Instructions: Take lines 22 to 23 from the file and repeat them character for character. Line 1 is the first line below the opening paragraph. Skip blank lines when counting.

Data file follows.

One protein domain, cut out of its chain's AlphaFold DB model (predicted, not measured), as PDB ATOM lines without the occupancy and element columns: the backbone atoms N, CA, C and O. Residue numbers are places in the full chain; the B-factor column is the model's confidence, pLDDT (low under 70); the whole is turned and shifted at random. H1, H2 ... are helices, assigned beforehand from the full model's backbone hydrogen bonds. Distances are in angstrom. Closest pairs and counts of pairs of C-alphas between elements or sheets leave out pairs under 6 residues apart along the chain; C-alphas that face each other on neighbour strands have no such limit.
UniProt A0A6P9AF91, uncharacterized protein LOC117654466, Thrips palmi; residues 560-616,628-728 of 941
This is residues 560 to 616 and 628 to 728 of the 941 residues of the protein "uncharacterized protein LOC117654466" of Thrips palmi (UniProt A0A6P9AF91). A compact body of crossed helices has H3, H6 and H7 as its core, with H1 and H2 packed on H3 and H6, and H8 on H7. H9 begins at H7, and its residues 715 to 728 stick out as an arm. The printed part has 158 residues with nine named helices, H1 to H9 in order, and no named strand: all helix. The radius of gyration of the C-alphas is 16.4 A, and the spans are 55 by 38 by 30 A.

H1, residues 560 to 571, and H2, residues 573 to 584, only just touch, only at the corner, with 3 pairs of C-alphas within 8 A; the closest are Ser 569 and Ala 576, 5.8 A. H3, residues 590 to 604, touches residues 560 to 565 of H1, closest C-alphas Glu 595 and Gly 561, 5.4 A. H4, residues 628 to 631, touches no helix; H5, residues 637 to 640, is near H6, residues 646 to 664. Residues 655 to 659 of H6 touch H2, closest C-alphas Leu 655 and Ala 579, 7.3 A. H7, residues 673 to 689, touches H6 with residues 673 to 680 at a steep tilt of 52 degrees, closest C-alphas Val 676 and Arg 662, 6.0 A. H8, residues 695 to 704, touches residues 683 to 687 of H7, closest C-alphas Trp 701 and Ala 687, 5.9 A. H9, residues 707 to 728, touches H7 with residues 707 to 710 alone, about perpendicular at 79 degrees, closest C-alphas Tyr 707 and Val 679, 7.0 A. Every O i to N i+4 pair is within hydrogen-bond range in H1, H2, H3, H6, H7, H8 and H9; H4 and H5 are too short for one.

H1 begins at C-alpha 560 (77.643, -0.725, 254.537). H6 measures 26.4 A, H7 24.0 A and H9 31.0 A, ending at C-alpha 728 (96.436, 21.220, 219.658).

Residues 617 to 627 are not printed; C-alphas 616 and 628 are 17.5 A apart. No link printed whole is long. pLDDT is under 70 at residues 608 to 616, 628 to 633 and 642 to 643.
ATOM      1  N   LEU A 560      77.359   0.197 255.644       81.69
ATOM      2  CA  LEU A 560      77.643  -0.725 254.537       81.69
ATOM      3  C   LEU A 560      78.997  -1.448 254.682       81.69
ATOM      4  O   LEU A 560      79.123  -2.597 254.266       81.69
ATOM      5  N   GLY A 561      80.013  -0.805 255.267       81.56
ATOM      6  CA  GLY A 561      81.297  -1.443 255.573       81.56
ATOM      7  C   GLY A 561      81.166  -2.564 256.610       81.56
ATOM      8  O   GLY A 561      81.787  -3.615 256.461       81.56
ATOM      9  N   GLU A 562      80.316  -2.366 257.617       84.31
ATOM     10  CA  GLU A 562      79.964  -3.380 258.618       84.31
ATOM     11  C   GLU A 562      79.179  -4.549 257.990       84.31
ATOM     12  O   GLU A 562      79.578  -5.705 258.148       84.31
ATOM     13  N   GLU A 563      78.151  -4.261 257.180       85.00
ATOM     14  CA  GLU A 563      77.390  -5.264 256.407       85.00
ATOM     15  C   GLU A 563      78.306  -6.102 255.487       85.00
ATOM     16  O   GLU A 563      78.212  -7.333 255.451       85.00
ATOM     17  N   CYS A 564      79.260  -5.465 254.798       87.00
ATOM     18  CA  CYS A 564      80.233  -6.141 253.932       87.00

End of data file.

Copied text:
ATOM     17  N   CYS A 564      79.260  -5.465 254.798       87.00
ATOM     18  CA  CYS A 564      80.233  -6.141 253.932       87.00